Next week at Gretna Music: Five questions with Amjad Ali Khan

2 min readPosted July 19, 2019

Amjad Ali Khan is the most famous living sarod player in the entire world. He has performed all over the world, and you’ll be able to see him in Mt. Gretna on July 28.

Each week this summer, LebTown will be previewing who’s playing next at Gretna Music—leaving you time to purchase tickets or get more information on the artists by visiting the Gretna Music website or Facebook page, or calling 717-361-1508.

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So, without further ado, here’s your chance to learn more about Amjad Ali Khan before the concert next Saturday!

How would you describe “Sarod Trilogy” to someone who hasn’t seen it before?

Amjad Ali Khan: An interesting aspect of Indian Classical music is that, here you have three people on stage, who don’t know what the other is going to do and yet have to perform like a rehearsed orchestra! Therefore our role as performers is really that of three people, i.e., the performer, the composer and the conductor. Three in one! Along with the Sarods and the percussion, there will be a Tanpura, which is the drone instrument (tonight an electronic one), tuned to the true tonic. In the course of my sons, Amaan and Ayaan’s training (which is an ongoing process for a Classical musician), I never encouraged them to copy my style of playing beyond a point. As they developed and matured as musicians relieved to see that both brothers developing a very distinctive and rather different approach to what was taught. This I feel is only natural as the music is a reflection of an individuals’ mind and soul.”

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What inspirations have gone into the performance?

Amjad Ali Khan: In the sixties and seventies, there was a phase in which classical musicians took great pride in playing Ragas for two to three hours non stop. Frankly, after maybe an hour, it was all repetition. However, due to artists wanting to prove a point, a section of listeners drifted away to easy listening. One must keep in mind that no books or shastras ever mentioned anything about the length or style of presentation of Indian Classical Music. I believe that by playing the essence of a raga for a shorter period, you are not diluting it. I believe in being traditional and not conventional. In the early eighties, I had recorded an album of short pieces (based on Ragas) in one album. At that time, I was of course criticized for not going into too much ponderous detailing. I am happy to see that today this has become a trend.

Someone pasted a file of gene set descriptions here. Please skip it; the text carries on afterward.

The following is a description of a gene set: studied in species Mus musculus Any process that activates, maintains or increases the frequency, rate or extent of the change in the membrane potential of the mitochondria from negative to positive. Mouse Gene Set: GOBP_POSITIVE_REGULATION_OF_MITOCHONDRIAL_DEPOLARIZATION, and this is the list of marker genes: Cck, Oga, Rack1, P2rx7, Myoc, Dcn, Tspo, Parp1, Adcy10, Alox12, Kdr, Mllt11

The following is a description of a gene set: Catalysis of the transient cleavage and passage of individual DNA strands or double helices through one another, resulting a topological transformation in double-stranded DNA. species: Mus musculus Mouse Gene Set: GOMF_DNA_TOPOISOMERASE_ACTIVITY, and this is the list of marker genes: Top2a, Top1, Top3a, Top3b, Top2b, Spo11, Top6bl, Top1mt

What has the experience rehearsing and putting it together been like?

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Amjad Ali Khan: Indian classical music is an expression of a cultural identity whether it be the past, present or future. Its study is based on dedication, surrender, faith, humility, trust, spirituality and rigorous practice and discipline.

Where is the most unexpected place you’ve heard or played amazing music?

Amjad Ali Khan: It would be at the Nobel Peace Prize concert where I played just for five minutes!

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What would be your Jigger Shop order?

Amjad Ali Khan: Jigger – “Our Specialty”
Two and a half scoops of French vanilla ice cream made with your choice of chocolate or butterscotch topping, whipped marshmallow and our secret touch… Jigger Nuts!

If you go…
7:30 July 28, Amjad Ali Khan: Sarod Trilogy
“He is the most famous living sarod player in the world.”

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